Like most authors, my goal as a writer is to weave words into a beautiful tapestry; thoughts that take the reader’s breath away. To do this, I grab time when I can. While doing laundry or cooking dinner … or instead of doing laundry or cooking dinner.
But when I see it happen–when I read a piece that tightens my chest and stays with me for days–I know I’m in the presence of brilliance and need to share it with the world. That happens many times when I read Lori Roeleveld’s work.
Mother’s Day is not always filled with cards and sunshine. Sometimes it’s accompanied with a heavy heart. Guest blogger Tammy Treat-Boyne knows all too well of the pain that accompanies celebration.
As Mother’s Day approaches I am brought back to my memories of a missing puzzle piece of my heart. I have buried a child. No parent should go through this. Friends tried to placate me with the 23rd Psalm and words of “she is not in pain anymore”. That did not help this grieving mother.
“Yea, though I walk through the valley of the shadow of death, I will fear no evil” Psalm 23:4a (NKJV)
I was there all right. In the valley and I was angry, sad and disappointed.
I ‘ve seen several rumblings over the newly released movie, The Shack. I’ve read posts from those who sob because of the brilliance in addressing forgiveness after staggering intense pain and I’ve seen comments about how these slices of information are wrapped in the devil’s web.
This post has been edited from last November’s post. But the message still needs repeating …
The election happened. And now Inauguration Day is upon us.
Some people are happy with the outcome, Many people, however, are fearful of what may be in America’s future. Some have even taken to demonstrating in the streets. Not because of wrongs done to them, but because of the threat that wrong may be done to them in the future. Some colleges are still handing out soothing hot chocolate and even assign comfort dogs to students who are dealing with intense fear.
No matter what side of the discussion you’re on, we are all responsible from this point on. We need to be responsible and not spew rhetoric, but to listen to and speak Truth.
Holidays. They’re supposed to be a time of celebration and gaiety. But if you’re in the clutches of depression, the Christmas season can seem like a platter of darkness served to you instead of turkey or ham.
If your life has been touched by the ramifications of a medical trial, depression can be magnified. I struggled with all that surrounds healing from a brain tumor. Maybe someone you love had a stroke and is learning to walk again. Or maybe you’ve lost someone–a spouse, friend or even child–to a medical issue. Continue reading →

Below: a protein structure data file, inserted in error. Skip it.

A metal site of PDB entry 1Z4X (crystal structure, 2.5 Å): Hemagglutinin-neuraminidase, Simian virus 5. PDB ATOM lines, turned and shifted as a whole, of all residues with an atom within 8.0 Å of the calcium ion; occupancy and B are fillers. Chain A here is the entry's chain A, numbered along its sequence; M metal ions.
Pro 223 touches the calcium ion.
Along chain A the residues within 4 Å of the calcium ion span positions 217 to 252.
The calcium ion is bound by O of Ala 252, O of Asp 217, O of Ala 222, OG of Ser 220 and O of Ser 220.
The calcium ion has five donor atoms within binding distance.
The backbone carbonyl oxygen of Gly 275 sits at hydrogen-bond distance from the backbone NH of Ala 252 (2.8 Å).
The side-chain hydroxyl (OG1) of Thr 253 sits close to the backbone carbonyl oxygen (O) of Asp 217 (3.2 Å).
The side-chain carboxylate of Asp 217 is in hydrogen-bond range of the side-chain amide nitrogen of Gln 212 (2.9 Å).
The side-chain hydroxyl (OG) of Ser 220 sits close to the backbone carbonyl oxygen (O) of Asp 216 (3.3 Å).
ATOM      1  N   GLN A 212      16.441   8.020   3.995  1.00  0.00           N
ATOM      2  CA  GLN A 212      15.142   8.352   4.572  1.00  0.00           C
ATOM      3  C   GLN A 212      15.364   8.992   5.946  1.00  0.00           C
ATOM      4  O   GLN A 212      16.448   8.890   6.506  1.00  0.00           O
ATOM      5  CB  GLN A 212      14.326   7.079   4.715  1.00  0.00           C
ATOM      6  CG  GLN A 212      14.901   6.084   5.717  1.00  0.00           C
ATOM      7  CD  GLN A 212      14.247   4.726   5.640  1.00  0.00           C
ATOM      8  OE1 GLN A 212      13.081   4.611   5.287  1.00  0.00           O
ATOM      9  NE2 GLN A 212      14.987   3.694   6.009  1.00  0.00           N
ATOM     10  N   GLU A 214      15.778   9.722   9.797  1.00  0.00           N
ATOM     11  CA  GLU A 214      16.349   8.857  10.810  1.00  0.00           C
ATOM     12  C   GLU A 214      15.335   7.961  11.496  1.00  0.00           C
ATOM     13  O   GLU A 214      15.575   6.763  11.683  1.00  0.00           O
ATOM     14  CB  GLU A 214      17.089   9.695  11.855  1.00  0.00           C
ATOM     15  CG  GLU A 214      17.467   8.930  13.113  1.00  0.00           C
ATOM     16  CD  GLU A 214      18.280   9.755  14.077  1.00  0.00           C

I blushed when I read the beginning of the interview:
“So privileged to bring you my friend, Robin Luftig’s interview. She is truly a giant-slayer of the first order and I’m honored to have her friendship in my life. The title of her website says it all: Not only Surviving, but Thriving. Her testimony is proof that we can not only defeat the giants in our lives, we can thrive in the midst of the battle. God can use us when we’re prepared for the fight and also when we’ve been knocked down.”
August 1983 The cool air and the long rays of morning sun greeted the three of us as we traveled the long driveway. It took everything in me not to start crying.
“Today’s a great day!” I said, with too much pep in my voice. I wanted to make sure I told him all he needed to know for this special day. “You’ll meet new people and it’ll be terrific!”
We continued to walk, hand in hand as we always had in the past. He stopped, looked up into my eye, and with a sober voice, “It is a great day, right, Mommy?”
Little Sis skipped along singing Great day, It’s gonna be a great day … She had no idea the somberness of this moment. But how could she? How could she know what it felt like to lose a baby into an Unknown World?
I felt the clamminess of my palms as I rang her doorbell. She and I had been friends years ago, but the choices I had made now separated us. Would she entertain rekindling a relationship with me again?
I went to her house to tell her I was sorry for doing the things I had done—that I hoped she could forgive me for all my foolishness and sinful behavior. I wanted to tell her I realized I hadn’t taken into consideration how others would be affected by my actions. That I had made a real mess of things—my life. I wanted to say I was sorry.
I wanted to tell her there was good news! I had learned from my mistakes. I had turned the corner. I was on the way to becoming the person God intended me to be. I had hoped she’d be happy for me. I thought she’d celebrate a Prodigal Daughter finding her way back home.